Since the main issue was the overlooking of the boat treehouse into neighbours’ backyards, the height was to be lowered to 4.5 meters ( a change of .65 meters) and the setback from the property line also minorly changed. Mr. Alpeza had to install a new fence on the property line and complete all the work in five months.

It had cost Mr. Alpeza about $15,000 to pay for plans and studies to go to the Ontario Municipal Board so that his boat treehouse could remain. Mr. Konstandinidis  decided that moving his structure was probably the easier way to comply, and acknowledged that in any future pirate boat builds in his backyard, he would call the city first.

Here’s a video of the Konstadinidis pirate ship, as well as a video from 2016 of  the Alpeza Boat Treehouse.

Image: CTVNEWS

 

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  1. The first house I ever built was 15 feet up in the trees. I was twelve years old at the time. The floor was a smashed up sheet of plywood supported by scrap 2×4’s nailed to Jack Pine trees on the four corners. The trees swayed in different directions in the breeze which caused the boards to speak in loud groans with the sounds of nails being pulled out of wood. The walls were drafty, the roof leaky in the rain. All those things didn’t really matter to me because I had my own place in the trees with song birds and chipmunks. A home of my own where I spent many wonderful summer days doing absolutely nothing.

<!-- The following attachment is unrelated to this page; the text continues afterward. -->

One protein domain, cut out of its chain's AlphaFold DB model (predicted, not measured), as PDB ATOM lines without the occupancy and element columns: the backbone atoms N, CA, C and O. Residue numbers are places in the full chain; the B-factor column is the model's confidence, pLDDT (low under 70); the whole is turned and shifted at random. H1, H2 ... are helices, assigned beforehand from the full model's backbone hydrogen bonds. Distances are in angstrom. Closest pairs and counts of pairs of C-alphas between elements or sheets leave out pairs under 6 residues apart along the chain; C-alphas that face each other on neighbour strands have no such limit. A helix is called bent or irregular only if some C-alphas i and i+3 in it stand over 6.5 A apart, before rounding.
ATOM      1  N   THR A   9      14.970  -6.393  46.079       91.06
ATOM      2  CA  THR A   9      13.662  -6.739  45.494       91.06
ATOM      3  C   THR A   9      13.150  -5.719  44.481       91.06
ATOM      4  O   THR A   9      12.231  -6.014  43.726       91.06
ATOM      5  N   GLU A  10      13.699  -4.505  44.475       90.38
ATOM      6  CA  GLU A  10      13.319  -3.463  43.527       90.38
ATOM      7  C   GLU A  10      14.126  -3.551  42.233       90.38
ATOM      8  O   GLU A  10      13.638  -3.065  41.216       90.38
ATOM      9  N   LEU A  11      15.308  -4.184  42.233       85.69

One day a water spout came across the lake and by the time it reached our cabin it was a full blown tornado. The force of winds toppled most of the trees on our land except for the four Jack Pines held together by my treehouse, the roof was blown off, the boards loosened. It was all easily repaired, but the joy was gone, the birds gone their nests in ruins, the ground strewn with twisted broken tree trunks and uprooted trees. It was a scene of devastation, the end of childhood innocence.